Recently, a co-worker who is fairly new to our staff here at the Courier made a comment that sent a wave of various emotions crashing over me.
My colleague apparently had taken note of the inordinate amount of time I spend in the office and asked, “How do you work so many hours when you have a baby at home? You’re always here!”
I didn’t know how to answer her. The inquiry actually made me slightly uncomfortable. I’ve always told myself that I do an OK job of balancing work and home life, even though I realize that’s not technically true. I’m good at ignoring evidence to the contrary. But knowing an associate I just met could plainly see that I spend too much time at work has made it hard for me to keep telling myself that I log enough quality time with my family.
I admit — at first, my co-worker’s question and observation filled me with pride. I can’t stress enough how important a good, solid work ethic is to me. That — combined with a sense of personal responsibility, reliability and dependability — are, by far, the traits I most value in any human being. Knowing that my hard work, grueling hours and dedication had been noticed by another employee in my office — and a fairly new one at that — secretly thrilled me. I was flattered.
Almost immediately, though, that swell of pride was replaced by sadness. My husband frequently tells me I work too hard trying to live up to high standards that I’ve set for myself, and then I get upset when no one notices. He claims it also causes me to be resentful when others on staff don’t live up to my impossibly high benchmarks. I’ve always taken his theory with a grain of salt, not wanting to believe he actually had hit the nail on the head.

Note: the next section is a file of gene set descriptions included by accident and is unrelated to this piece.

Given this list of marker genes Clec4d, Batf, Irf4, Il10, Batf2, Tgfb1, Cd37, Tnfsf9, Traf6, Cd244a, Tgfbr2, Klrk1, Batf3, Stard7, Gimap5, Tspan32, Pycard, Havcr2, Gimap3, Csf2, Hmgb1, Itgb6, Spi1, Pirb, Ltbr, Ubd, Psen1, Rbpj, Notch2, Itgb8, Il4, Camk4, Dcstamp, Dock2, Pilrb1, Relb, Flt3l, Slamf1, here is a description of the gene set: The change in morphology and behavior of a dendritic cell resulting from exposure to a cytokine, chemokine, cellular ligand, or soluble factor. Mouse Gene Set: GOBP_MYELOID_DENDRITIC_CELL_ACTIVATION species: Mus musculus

Honestly, I don’t spend enough time with my daughter, and I rely too heavily on my husband to handle things I should be present for. Not only did my co-worker’s comment drive that fact home for me, I actually stumbled upon an example of it Monday night.
After working from 7 a.m.-7 p.m., I walked wearily through the door at about a quarter to 8. I immediately perked up, though, when the delicious aroma of the dinner my husband had cooked wafted toward me. I walked farther into the house only to find my husband preparing our daughter for her nightly bath. The two of them had already eaten, and my husband had placed my plate in the oven to keep the food warm, which I greatly appreciated. I didn’t blame them one bit for enjoying their meal without me — it was past dinnertime, they were hungry and the food was hot and ready. Sadly, it wasn’t the first time that has happened.
I regularly miss dinners, baths, doctor’s appointments, parties and special parent lunches at my daughter’s school, walks, trips to the park and lazy Saturday afternoons spent playing “tea party” on our living-room floor. I hate that I’m gone so much, but I remind myself that’s the reality of being a working mom. Truthfully, though, that’s not the reality. In all honesty, I could do a better job of being there for my daughter. Sadly, I’m just not sure how to do it.
I had a career long before I had a child. Working hard is what I know. Being a mom still is new to me, and I haven’t completely mastered it. Who am I kidding? I probably never will. But I know I can do better — not through the choices I make, such as what Reese eats, plays with and wears, but by just making myself available.
I shy away from making New Year’s resolutions because I — along with most other Americans, it seems — don’t do well with seeing them through to fruition. However, I know I need to make a change in 2014. My daughter deserves to see me as much as my co-workers do, and I will do everything I can to make that happen. In the meantime, though, I’m open to suggestions from any mom who has figured out the age-old home/work life balance problem.